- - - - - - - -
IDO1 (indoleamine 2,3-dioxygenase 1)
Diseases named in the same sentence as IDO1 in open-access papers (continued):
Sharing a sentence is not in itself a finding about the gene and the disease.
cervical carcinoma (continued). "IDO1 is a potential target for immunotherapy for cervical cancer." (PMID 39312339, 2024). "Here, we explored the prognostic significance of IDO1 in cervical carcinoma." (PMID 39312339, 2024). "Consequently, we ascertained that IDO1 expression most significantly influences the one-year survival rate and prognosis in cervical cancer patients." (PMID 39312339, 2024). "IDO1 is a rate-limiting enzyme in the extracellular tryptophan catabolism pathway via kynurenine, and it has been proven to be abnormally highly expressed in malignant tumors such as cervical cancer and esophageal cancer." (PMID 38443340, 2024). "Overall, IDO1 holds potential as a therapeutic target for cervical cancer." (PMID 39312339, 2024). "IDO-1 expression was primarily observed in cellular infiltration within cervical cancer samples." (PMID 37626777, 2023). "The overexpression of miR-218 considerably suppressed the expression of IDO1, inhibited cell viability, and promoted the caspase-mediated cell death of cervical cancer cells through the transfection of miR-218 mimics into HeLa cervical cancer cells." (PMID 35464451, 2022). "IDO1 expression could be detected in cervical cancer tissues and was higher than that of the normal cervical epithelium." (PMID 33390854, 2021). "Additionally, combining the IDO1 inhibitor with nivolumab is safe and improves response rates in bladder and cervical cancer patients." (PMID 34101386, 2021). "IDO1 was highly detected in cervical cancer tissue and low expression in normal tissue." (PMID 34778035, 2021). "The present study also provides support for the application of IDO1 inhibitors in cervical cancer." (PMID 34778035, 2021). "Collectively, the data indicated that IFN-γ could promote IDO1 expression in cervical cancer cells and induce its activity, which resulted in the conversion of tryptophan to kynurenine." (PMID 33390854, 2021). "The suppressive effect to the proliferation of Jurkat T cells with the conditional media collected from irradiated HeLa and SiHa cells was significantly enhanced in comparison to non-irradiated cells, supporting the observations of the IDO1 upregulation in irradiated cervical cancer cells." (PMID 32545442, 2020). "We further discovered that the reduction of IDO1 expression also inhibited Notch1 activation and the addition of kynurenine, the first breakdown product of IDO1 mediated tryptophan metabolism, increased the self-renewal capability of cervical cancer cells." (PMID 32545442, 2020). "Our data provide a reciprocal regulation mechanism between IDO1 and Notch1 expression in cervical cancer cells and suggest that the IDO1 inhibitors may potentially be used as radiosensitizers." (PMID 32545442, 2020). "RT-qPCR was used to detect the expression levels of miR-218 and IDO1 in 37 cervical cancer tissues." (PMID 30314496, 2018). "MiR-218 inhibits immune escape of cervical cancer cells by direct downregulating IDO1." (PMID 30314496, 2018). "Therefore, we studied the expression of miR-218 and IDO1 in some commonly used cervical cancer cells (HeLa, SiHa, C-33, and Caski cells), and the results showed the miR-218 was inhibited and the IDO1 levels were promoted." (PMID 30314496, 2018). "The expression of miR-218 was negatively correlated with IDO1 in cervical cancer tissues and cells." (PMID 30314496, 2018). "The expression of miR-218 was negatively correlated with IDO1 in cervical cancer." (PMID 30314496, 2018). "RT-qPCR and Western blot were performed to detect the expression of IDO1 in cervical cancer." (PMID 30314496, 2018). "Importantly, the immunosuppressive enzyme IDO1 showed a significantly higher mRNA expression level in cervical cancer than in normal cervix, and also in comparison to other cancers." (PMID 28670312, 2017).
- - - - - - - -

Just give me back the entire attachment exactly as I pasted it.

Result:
IDO1 (indoleamine 2,3-dioxygenase 1)
Diseases named in the same sentence as IDO1 in open-access papers (continued):
Sharing a sentence is not in itself a finding about the gene and the disease.
cervical carcinoma (continued). "IDO1 is a potential target for immunotherapy for cervical cancer." (PMID 39312339, 2024). "Here, we explored the prognostic significance of IDO1 in cervical carcinoma." (PMID 39312339, 2024). "Consequently, we ascertained that IDO1 expression most significantly influences the one-year survival rate and prognosis in cervical cancer patients." (PMID 39312339, 2024). "IDO1 is a rate-limiting enzyme in the extracellular tryptophan catabolism pathway via kynurenine, and it has been proven to be abnormally highly expressed in malignant tumors such as cervical cancer and esophageal cancer." (PMID 38443340, 2024). "Overall, IDO1 holds potential as a therapeutic target for cervical cancer." (PMID 39312339, 2024). "IDO-1 expression was primarily observed in cellular infiltration within cervical cancer samples." (PMID 37626777, 2023). "The overexpression of miR-218 considerably suppressed the expression of IDO1, inhibited cell viability, and promoted the caspase-mediated cell death of cervical cancer cells through the transfection of miR-218 mimics into HeLa cervical cancer cells." (PMID 35464451, 2022). "IDO1 expression could be detected in cervical cancer tissues and was higher than that of the normal cervical epithelium." (PMID 33390854, 2021). "Additionally, combining the IDO1 inhibitor with nivolumab is safe and improves response rates in bladder and cervical cancer patients." (PMID 34101386, 2021). "IDO1 was highly detected in cervical cancer tissue and low expression in normal tissue." (PMID 34778035, 2021). "The present study also provides support for the application of IDO1 inhibitors in cervical cancer." (PMID 34778035, 2021). "Collectively, the data indicated that IFN-γ could promote IDO1 expression in cervical cancer cells and induce its activity, which resulted in the conversion of tryptophan to kynurenine." (PMID 33390854, 2021). "The suppressive effect to the proliferation of Jurkat T cells with the conditional media collected from irradiated HeLa and SiHa cells was significantly enhanced in comparison to non-irradiated cells, supporting the observations of the IDO1 upregulation in irradiated cervical cancer cells." (PMID 32545442, 2020). "We further discovered that the reduction of IDO1 expression also inhibited Notch1 activation and the addition of kynurenine, the first breakdown product of IDO1 mediated tryptophan metabolism, increased the self-renewal capability of cervical cancer cells." (PMID 32545442, 2020). "Our data provide a reciprocal regulation mechanism between IDO1 and Notch1 expression in cervical cancer cells and suggest that the IDO1 inhibitors may potentially be used as radiosensitizers." (PMID 32545442, 2020). "RT-qPCR was used to detect the expression levels of miR-218 and IDO1 in 37 cervical cancer tissues." (PMID 30314496, 2018). "MiR-218 inhibits immune escape of cervical cancer cells by direct downregulating IDO1." (PMID 30314496, 2018). "Therefore, we studied the expression of miR-218 and IDO1 in some commonly used cervical cancer cells (HeLa, SiHa, C-33, and Caski cells), and the results showed the miR-218 was inhibited and the IDO1 levels were promoted." (PMID 30314496, 2018). "The expression of miR-218 was negatively correlated with IDO1 in cervical cancer tissues and cells." (PMID 30314496, 2018). "The expression of miR-218 was negatively correlated with IDO1 in cervical cancer." (PMID 30314496, 2018). "RT-qPCR and Western blot were performed to detect the expression of IDO1 in cervical cancer." (PMID 30314496, 2018). "Importantly, the immunosuppressive enzyme IDO1 showed a significantly higher mRNA expression level in cervical cancer than in normal cervix, and also in comparison to other cancers." (PMID 28670312, 2017).